For the second hurricane in a row, New Orleans-based Web hosting vendor and Internet domain name registrar DirectNIC managed to stay up and running overnight as Hurricane Rita pounded the Gulf Coast before coming ashore. Sigmund Solares, CEO of Intercosmos Media Group Inc., which owns DirectNIC, said his company, located on the 10th floor of a downtown New Orleans office building, was still dealing with broken windows and other damage left from Katrina, which plowed through the area Aug. 29. During that storm -- and despite massive flooding in much of New Orleans after -- DirectNIC's operations continued uninterrupted because it had an emergency generator and an adequate fuel supply, he said.
DirectNIC has approximately 800 hosted servers.
"We definitely got hurt by Katrina, and we still have a ways to go [to get completely cleaned up], but we remained open the whole time," Solares said.
Even as Rita's strong winds brushed by, ripping tin pieces from neighboring structures and hurling them at DirectNIC's building, Solares said he and his four team members were much less worried than when Katrina struck. "It's still windy outside," he said next morning. "It's still gusty. [But] right now, we are feeling much better than at any time during Katrina."
Solares said he got a good night's sleep inside an internal office in the building, where he was able to get away from the howling winds outside. The building continued to have electricity until 7:59 a.m. -- more than four hours after the storm struck near the Louisiana-Texas border. The power went out then, and battery backups kicked on instantaneously, followed by a backup emergency generator, he said. The outage lasted only 11 minutes, however, and the company's servers remained up and running.
In other parts of the city, particularly the Ninth Ward, floodwaters cascaded over newly repaired levee walls, causing more problems in low-lying areas.
During Katrina, DirectNIC's employees had to build a makeshift levee of their own. Rainwater began entering through the ceiling from broken windows on the floor above, Solares said, forcing him and his staff to use mops, a wet/dry vacuum machine and bundles of promotional T-shirts to create what he called the company's own "levee system" to keep water away from servers and other electronic gear. Those same methods came in handy again during Rita, he said, since building repairs have not yet been made. Before Rita drew near, Solares and his crew installed plywood over the open windows and used sealant and tarps, hoping to keep out as much rain as possible. The makeshift repairs helped, he said.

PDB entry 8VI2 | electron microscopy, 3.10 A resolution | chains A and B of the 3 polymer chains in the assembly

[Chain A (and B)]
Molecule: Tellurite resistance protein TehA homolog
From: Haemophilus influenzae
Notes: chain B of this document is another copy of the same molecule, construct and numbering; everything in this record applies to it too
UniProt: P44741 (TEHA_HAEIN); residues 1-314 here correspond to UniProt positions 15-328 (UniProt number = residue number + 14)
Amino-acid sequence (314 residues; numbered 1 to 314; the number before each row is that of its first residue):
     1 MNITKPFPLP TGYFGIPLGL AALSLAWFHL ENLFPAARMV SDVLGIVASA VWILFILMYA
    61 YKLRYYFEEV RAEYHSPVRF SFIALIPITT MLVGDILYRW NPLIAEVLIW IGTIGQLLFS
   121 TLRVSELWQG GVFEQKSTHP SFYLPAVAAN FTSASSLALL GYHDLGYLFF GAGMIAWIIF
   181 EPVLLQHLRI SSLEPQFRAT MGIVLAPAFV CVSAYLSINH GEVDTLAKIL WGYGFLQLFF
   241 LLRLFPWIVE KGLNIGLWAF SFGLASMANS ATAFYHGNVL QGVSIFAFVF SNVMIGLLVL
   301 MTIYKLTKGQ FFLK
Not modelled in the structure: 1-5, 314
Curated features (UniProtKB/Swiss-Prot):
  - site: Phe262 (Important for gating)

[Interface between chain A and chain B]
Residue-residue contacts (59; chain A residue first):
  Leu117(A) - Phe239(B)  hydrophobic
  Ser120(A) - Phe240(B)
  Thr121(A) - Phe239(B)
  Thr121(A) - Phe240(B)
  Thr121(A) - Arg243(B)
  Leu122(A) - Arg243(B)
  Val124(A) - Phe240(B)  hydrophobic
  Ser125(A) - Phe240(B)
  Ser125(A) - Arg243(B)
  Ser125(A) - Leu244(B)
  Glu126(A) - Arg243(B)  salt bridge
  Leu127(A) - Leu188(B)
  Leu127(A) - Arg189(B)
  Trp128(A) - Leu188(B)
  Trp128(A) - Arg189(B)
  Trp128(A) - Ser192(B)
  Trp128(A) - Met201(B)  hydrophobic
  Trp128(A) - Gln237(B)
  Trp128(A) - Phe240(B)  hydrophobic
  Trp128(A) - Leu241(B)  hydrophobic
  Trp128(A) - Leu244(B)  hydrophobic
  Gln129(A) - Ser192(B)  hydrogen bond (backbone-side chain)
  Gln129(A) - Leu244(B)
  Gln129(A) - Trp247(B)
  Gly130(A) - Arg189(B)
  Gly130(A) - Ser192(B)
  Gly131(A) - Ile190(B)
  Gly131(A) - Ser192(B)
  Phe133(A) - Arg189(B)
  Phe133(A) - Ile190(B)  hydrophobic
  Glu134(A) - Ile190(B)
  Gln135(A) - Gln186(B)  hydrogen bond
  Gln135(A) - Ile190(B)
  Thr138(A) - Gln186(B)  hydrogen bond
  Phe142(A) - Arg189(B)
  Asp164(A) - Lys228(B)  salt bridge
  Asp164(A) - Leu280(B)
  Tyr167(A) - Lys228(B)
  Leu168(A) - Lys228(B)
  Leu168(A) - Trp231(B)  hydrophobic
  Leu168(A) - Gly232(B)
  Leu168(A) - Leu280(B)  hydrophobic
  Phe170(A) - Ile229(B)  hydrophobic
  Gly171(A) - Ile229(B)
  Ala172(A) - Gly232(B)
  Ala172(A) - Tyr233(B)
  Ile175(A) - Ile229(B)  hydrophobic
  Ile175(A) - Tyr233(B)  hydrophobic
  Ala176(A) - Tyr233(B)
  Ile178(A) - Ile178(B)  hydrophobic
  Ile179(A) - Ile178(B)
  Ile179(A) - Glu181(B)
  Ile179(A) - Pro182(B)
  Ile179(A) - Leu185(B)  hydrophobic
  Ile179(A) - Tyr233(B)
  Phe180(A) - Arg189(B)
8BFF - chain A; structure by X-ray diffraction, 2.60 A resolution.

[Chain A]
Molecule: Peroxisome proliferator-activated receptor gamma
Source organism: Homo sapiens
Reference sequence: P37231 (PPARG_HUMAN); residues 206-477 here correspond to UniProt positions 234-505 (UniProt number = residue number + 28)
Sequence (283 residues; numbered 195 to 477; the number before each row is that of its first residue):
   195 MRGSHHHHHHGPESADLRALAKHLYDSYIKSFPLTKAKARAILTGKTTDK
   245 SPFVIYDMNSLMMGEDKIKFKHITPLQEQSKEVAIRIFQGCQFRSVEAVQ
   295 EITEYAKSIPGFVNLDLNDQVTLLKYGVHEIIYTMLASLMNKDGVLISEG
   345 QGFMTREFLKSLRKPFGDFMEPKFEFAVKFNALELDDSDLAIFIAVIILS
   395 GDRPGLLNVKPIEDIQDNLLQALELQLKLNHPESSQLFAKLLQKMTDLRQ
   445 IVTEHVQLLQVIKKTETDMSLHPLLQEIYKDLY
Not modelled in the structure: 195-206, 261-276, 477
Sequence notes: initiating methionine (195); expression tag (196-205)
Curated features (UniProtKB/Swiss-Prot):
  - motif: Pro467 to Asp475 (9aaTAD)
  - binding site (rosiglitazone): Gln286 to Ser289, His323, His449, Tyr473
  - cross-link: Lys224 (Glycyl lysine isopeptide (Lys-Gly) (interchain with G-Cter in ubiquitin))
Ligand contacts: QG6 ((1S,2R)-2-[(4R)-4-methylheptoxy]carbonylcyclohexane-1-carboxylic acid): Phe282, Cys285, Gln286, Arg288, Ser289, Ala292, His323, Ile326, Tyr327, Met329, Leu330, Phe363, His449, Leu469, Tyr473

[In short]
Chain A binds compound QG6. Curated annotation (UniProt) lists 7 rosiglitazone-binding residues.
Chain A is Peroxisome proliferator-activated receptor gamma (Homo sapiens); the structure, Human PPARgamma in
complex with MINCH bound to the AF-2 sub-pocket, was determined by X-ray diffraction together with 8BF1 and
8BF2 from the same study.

Earlier, as Rita swirled in the Gulf of Mexico as a dangerous Category 5 storm, Solares called a competing Web hosting vendor in Houston, EV1Servers.net, and offered help in case Rita hit Houston dead-on.
"For us, there's a lot we can do," Solares said. "It's not much effort for us to help people get back up and running." DirectNIC has extra space and capacity for servers and can make that space available to others in an emergency, he said.
"We're lucky that we've always saved for a rainy day and that we're able to help our employees and try to help other people, even though it's a very tough time for us overall," Solares said. "It's also good for morale for our employees to see us helping other people in need."
In Houston, Robert Marsh, CEO of EV1Servers.net, said that because Hurricane Rita tracked farther toward the east, away from Houston, the city was spared the storm's worst effects. The highest wind gusts were in the 50-to-60-mph range, far lower than the 120-mph winds expected at one point.
About 25 EV1 employees stayed overnight inside the company's offices and two data centers to maintain services for customers. The company had also sent seven Web technicians to a hotel in Wichita, Kan., to remotely handle customer trouble tickets had its main data centers been knocked out by the storm. -- Computerworld (US online)
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